Conservative radio host Rush Limbaugh announces lung cancer diagnosis on air

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Conservative radio talk show host Rush Limbaugh announced on Monday that he has been diagnosed with “advanced lung cancer” but plans to continue to do his program “as normally and as competently” as he can while he undergoes treatment.

Limbaugh, 69, said on the air he first realized something was wrong over the weekend of his January 12 birthday, after he began experiencing shortness of breath. He said his diagnosis was confirmed on January 20 by two medical institutions.

Otherwise, Limbaugh told his listeners, he was for the moment “experiencing zero symptoms.”

A mainstay of US talk radio and the culture wars for more than 30 years, Limbaugh said he would be absent from the broadcast for “the next couple of days as we figure out the treatment course of action and have further testing done.”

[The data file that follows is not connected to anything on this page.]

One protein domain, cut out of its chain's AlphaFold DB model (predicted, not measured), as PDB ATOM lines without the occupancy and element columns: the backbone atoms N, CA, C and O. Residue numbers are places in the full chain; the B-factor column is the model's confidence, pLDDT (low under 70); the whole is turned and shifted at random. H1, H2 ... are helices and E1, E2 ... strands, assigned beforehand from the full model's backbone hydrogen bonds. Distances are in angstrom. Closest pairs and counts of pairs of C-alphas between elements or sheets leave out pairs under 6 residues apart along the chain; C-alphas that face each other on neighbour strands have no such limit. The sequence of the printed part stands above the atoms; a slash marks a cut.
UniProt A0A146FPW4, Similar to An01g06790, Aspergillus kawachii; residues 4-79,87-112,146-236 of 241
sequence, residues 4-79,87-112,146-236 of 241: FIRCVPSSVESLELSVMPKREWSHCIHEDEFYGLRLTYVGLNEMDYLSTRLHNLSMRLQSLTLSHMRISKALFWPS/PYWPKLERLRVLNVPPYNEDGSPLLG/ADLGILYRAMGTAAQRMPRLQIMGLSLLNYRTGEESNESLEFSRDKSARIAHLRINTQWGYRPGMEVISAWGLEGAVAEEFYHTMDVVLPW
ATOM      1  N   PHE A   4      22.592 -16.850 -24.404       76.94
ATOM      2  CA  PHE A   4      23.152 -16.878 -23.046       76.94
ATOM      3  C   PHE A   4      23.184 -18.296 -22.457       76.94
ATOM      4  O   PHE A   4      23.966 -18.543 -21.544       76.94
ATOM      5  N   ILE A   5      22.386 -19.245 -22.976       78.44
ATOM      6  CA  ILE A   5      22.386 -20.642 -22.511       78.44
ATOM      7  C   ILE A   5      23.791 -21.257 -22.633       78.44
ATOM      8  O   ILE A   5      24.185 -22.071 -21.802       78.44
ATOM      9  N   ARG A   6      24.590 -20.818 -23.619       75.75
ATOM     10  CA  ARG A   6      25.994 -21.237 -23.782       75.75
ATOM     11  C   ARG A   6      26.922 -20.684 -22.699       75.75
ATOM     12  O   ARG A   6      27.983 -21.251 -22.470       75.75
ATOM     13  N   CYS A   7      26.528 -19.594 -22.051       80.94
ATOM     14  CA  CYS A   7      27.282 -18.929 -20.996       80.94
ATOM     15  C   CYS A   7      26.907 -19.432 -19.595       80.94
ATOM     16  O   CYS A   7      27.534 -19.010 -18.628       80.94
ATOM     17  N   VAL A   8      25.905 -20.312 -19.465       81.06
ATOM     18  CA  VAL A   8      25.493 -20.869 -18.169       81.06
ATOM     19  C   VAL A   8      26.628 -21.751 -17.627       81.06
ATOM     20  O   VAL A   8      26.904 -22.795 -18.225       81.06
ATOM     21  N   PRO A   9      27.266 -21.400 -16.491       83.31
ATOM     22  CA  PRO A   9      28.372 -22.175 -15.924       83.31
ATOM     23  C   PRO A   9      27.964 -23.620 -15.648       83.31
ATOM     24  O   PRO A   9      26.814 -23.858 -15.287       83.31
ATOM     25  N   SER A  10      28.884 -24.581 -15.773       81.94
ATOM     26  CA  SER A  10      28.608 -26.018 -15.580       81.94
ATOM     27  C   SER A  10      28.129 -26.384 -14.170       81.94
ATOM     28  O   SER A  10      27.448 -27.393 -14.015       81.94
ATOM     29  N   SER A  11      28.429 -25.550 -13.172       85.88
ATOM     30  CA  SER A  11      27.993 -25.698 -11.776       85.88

“But as I said, I’m going to be here as often as I can,” he added. He said he hoped to return to the airwaves on Thursday.

The radio host began his announcement expressing discomfort at talking about himself, then went on to say: “I have to tell you something today that I wish I didn’t have to tell you.”

“The upshot is that I have been diagnosed with advanced lung cancer,” he said. The shortness of breath he had thought might have been asthma turned out, he said, to be “a pulmonary problem involving malignancy.” He made no mention of a prognosis.

Limbaugh has been a leading voice of the political right and a nemesis of the left since launching his show in 1985 amid the Republican revolution of Ronald Reagan, a man he has called “the greatest president of the 20th century.”

Espousing a provocative, populist brand of social and political conservatism, Limbaugh has commanded a weekly audience of about 20 million listeners - he calls them “ditto heads” - during a three-hour daily broadcast airing on some 600 radio stations across the United States.

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